Learning to listen

Just because we hear doesn’t mean we listen. You’d think as a journalist, I’d know this, but it’s a lesson I didn’t really learn until I got married.

We are just two months away from our one year anniversary and it’s been quite the adventure so far! Marriage is wonderful, but it isn’t always easy. The most beautiful part has been the personal growth and transformation. Over the last 10 months, hububs has grown…and so have I.

Marriage made me realise how much I need to grow as a leader and communicator: I hear, but I don’t always listen. I’m really taking this one to heart. I do this for a living, after all–I should be better at this! During our pre-marital counselling with our church, we talked about active listening and we practiced it. I’ve also discussed active listening in my leadership courses. But active listening is one of those things you don’t realise you’re not doing until you realise you’re not getting anywhere.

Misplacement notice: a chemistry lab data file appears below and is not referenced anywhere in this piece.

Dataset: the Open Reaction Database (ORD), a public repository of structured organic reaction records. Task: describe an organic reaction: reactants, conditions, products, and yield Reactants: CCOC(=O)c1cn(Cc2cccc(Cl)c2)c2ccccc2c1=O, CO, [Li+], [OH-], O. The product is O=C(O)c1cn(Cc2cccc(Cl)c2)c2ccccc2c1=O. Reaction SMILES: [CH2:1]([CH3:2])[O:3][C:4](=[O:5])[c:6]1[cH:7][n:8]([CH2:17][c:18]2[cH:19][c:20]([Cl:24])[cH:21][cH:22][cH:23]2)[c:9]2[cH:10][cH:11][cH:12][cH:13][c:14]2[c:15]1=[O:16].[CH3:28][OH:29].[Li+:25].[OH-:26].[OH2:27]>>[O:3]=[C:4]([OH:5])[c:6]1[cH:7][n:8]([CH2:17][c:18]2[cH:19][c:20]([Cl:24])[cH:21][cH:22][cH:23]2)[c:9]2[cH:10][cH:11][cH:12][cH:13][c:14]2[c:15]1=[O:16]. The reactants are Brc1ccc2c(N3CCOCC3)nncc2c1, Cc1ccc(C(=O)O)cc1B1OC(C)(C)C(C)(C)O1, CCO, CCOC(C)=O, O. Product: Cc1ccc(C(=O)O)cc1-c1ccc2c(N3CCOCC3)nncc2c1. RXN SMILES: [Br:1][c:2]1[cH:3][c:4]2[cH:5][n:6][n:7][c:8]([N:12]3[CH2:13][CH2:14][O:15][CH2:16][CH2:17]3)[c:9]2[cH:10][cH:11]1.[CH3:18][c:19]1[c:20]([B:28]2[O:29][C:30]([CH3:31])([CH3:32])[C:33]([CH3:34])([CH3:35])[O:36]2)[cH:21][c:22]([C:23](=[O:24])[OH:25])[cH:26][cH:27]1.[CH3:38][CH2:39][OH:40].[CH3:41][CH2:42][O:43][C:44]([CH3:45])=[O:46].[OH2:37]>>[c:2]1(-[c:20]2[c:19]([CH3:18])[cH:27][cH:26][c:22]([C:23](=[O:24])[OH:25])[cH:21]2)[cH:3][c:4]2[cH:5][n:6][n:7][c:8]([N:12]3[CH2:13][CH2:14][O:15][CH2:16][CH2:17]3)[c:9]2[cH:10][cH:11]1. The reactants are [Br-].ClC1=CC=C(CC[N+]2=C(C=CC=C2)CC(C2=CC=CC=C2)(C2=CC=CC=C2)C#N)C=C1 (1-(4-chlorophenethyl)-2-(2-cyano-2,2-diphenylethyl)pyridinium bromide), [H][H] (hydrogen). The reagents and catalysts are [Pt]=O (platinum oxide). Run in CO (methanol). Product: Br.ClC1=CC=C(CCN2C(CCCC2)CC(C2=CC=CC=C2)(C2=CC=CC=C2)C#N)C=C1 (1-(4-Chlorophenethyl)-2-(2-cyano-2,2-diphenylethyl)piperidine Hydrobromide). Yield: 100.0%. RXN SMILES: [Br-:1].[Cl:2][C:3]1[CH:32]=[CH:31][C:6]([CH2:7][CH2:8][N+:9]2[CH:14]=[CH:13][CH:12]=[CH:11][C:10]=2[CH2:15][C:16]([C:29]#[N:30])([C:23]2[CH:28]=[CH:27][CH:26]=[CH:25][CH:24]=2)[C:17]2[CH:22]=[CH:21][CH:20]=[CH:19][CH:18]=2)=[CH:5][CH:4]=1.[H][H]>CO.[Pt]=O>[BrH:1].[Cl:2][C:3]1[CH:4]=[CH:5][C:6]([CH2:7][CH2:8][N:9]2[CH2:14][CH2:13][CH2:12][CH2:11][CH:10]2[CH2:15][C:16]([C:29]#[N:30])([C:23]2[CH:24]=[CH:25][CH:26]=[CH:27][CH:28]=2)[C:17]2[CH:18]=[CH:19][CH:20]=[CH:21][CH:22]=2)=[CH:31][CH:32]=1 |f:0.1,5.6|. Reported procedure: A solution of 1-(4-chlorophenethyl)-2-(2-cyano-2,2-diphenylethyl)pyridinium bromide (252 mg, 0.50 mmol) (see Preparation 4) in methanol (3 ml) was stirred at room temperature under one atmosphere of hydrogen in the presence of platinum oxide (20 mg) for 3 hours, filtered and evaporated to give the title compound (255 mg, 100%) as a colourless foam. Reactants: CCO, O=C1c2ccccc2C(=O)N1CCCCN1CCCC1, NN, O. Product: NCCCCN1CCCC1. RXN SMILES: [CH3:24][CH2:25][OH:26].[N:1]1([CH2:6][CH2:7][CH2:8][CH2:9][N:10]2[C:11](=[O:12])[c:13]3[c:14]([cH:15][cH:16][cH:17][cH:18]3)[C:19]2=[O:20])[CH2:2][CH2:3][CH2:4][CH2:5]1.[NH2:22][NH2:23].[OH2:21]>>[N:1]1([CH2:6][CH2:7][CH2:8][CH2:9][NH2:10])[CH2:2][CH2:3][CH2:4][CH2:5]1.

I began to examine my listening skills in other areas of my life, specifically work. The growing demands on reporters means we’re doing more in a day, with the same amount of time we’ve always had (i.e. not enough). When I would shoot my own stories, I heard many interviews, but there was no time to listen to them, digest them, analyze them–there was simply no time, fam. The pace was frenetic. My work situation is much better now, but all signs point towards the pace not letting up: I fight against the current drawing me into a sea of content producers.

Truth is if I’m not a good listener, I’m not a good storyteller. Listening takes time; it requires commitment…and humility. When you’re the loudest person in the room, you can’t hear–and you certainly aren’t listening. We treat eachother better, appreciate one another more, when we listen.